St. LOUIS () -- Gabriel Resources Ltd. [TSX:GBU] has opted to scale back activities at the company's 80%-owned Rosia Montana project in Romania until the Ministry of Environment recommences the review of the Environmental Impact Assessment Study (EIA), previously scheduled for receipt in summer 2007 - the most important element to proceed with development.
"There is no point in continuing with engineering, procurement of long-lead-time equipment, and full staffing given that most of the permitting activities have been stopped," said Gabriel Resources CEO Alan Hill in a statement.
This announcement follows decision by the Romania's Brasov regional Court of Appeal to annul archaeological discharge certificate no. 4/2004, also mandatory to begin work at the Rosia Montana project. The ruling is revocable and may be appealed before the Supreme Court, but the company is reviewing its options at present.
As a result of today's decision, however, two-thirds of 325 full-time jobs will be cut. Kathy Sipos, investor relations representative for Gabriel, told RI that all work that can be done minus the environmental permitting has been done. She said the company will re-employ the workers once the government gets back on track.
The Environmental Impact Assessment was submitted to the Romanian Government in June 2006, but the Romanian Ministry of Environment decided in mid-September 2007 to suspend the review process for the company's EIA based on opposition from environmentalist groups.
Alburnus Maior and George Soros' Open Society Institute legally challenged Gabriel's request for an urbanism certificate needed to apply for a construction permit. Gabriel responded in a press release that the urbanism certificate is not a permit or approval and cannot be legally challenged according to Romanian law.
On Sept. 21, Gabriel filed an Administrative Complaint with the government of Romania to no avail. The government refused to change its position so the company filed a lawsuit against the Ministry of Environment with the Bucharest Court of Appeal on Nov. 16.
Sipos said the company will have to wait for either a favourable court ruling or a change in the government to recommence activities. She indicated that a change in the government may come sooner, and Gabriel can then withdraw its lawsuit.
Romanian parliamentarians rejected a motion of No Confidence to bring down the government in early October. The motion was tabled by the main opposition party, the Social Democrats (PSD), until after the European Union elections. Sipos said another motion could come in late November or in December when the 2008 budget is decided. Romanian elections are scheduled for Nov. 2008.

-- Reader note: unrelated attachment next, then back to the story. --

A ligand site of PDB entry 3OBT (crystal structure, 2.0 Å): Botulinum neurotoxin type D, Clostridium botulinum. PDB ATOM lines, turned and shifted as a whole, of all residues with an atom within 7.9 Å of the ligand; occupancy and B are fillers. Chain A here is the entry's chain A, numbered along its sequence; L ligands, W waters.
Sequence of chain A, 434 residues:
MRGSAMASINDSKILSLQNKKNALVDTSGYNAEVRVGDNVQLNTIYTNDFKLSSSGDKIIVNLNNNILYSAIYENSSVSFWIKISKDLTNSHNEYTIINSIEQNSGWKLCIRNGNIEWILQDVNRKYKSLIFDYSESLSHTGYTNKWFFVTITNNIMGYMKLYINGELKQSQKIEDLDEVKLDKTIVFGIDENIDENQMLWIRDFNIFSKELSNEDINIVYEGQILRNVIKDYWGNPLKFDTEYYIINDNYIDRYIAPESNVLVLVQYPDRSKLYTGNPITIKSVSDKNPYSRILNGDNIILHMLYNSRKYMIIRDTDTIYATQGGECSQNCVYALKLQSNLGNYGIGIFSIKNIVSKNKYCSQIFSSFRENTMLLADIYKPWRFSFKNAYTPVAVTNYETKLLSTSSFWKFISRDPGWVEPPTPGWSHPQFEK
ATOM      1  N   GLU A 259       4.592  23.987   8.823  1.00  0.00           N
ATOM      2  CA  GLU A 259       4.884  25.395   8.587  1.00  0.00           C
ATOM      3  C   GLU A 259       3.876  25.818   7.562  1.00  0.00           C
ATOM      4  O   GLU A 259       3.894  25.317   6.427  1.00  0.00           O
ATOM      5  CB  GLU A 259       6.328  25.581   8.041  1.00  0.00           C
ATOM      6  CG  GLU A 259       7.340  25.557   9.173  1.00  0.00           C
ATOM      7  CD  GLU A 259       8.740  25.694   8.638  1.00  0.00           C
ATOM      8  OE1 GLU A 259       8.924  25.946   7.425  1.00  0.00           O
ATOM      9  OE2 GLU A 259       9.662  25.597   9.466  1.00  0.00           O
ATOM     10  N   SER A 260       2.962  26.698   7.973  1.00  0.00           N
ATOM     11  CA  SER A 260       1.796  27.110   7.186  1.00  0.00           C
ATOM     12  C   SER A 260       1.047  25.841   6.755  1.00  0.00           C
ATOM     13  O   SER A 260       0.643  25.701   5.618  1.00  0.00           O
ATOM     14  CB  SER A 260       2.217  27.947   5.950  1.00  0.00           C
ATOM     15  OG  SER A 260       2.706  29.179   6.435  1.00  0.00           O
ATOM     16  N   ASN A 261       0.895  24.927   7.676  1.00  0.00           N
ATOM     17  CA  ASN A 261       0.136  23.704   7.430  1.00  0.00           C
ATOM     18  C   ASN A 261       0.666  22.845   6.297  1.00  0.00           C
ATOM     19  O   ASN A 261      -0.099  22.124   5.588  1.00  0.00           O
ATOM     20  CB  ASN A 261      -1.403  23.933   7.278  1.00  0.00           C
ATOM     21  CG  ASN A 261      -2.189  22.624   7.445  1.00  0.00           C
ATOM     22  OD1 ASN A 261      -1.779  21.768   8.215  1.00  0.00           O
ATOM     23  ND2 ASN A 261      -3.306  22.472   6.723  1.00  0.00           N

With Romania now a part of the EU, Gabriel maintains that the project will be the first permitted under the European Union's new, more stringent, environmental laws. The company plans to help to remediate past damage from 2000 years of uncontrolled mining, leaving the region's rivers and soil actually cleaner than before.
Even still, Hungary and well-funded environmental groups have opposed the development, arguing that the use of cyanide to extract gold from the open pit mine would be hazardous, citing the cyanide spill in 2000 at Romania's Baia Mare gold mine that polluted the Tisza and Danube Rivers.
To date, the company has spent over US$300 million on the development of the Rosia Montana project. Gabriel CFO Richard Young said the company is "prepared to ride this out until the permitting process recommences."
The project contains reserves of 10.1 million ounces of gold and 47.6 million ounces of silver. Measured and indicated resources stand at 14.6 million ounces of gold and 64.9 million ounces of silver, in addition to inferred resources of 1.2 million ounces of gold and 3 million ounces of silver. The deposit remains open in several directions, according to the company.
According to the feasibility study, the capital cost for the project is expected to be US$638 million and forecast average annual production is expected to be 635,000 ounces of gold at a total cost of US$181 per ounce for the first five years.
The company's shares slipped Tuesday morning by two cents to C$1.38 on the TSX, down from $5.70 a year ago and representing a current market value of $352 million. The stock hit a recent low of $1.27 last Wednesday.